ERP investigations into the effects of gaze and spatial attention on the processing of tactile events

Elena Gherri, Bettina Forster

Research output: Chapter in Book/Report/Conference proceedingConference contribution


Previous research demonstrated that directing one’s gaze at a body part reduces detection speed (e.g. Tipper et al., 1998) and enhances the processing of tactile stimuli presented at the gazed location (Forster & Eimer, 2005). Interestingly, gaze dependent modulation of somatosensory evoked potentials (SEPs), are very similar to those observed in previous studies of tactile spatial attention. This might indicate that manipulating gaze direction activates the same mechanisms that are responsible for the covert orienting of spatial attention in touch. To investigate this possibility, gaze direction and sustained tactile attention were orthogonally manipulated in the present study. In different blocks of trials, participants focused their attention on the left or right hand while gazing to the attended or to the unattended hand while they had to respond to infrequent tactile targets presented to the attended hand. Analyses of the SEPs elicited by tactile non-target stimuli demonstrate that gaze and attention influence different stages of tactile processing. While gaze is able to modulate tactile processing already 50 ms after stimulus onset, attentional SEP modulations are only observed beyond 110 ms post-stimulus. This dissociation in the timing and therefore the associated locus of the effects of gaze and attention on somatosensory processing reveals that the effect of gaze on tactile processing is independent of tactile attention.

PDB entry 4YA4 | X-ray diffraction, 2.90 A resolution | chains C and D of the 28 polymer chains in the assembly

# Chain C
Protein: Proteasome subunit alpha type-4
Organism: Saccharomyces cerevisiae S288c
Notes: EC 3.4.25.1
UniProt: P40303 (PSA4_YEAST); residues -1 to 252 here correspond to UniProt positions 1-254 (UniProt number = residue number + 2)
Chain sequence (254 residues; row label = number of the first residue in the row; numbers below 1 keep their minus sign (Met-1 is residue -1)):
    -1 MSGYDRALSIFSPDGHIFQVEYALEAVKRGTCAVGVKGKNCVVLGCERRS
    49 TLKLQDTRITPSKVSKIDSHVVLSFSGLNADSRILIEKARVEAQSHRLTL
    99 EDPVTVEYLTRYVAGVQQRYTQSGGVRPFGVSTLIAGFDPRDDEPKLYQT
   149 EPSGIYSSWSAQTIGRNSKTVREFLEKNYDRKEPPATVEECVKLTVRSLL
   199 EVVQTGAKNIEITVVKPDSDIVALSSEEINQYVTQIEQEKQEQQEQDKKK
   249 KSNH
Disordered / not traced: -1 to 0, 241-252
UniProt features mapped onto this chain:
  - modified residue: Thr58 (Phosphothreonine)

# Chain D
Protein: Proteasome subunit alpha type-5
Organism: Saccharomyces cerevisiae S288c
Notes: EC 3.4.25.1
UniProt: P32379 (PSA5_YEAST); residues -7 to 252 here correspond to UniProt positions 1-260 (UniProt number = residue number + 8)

Original languageEnglish
Title of host publicationSeeing and Perceiving
EditorsLaurence R. Harris, Concetta Morrone
Number of pages1
ISBN (Electronic)E-ISSN: 1878-4763
ISBN (Print)ISSN: 1878-4755
Publication statusPublished - 2012
Event13th International Multisensory Research Forum - Oxford, United Kingdom
Duration: 19 Jun 201222 Jun 2012


Conference13th International Multisensory Research Forum
CountryUnited Kingdom


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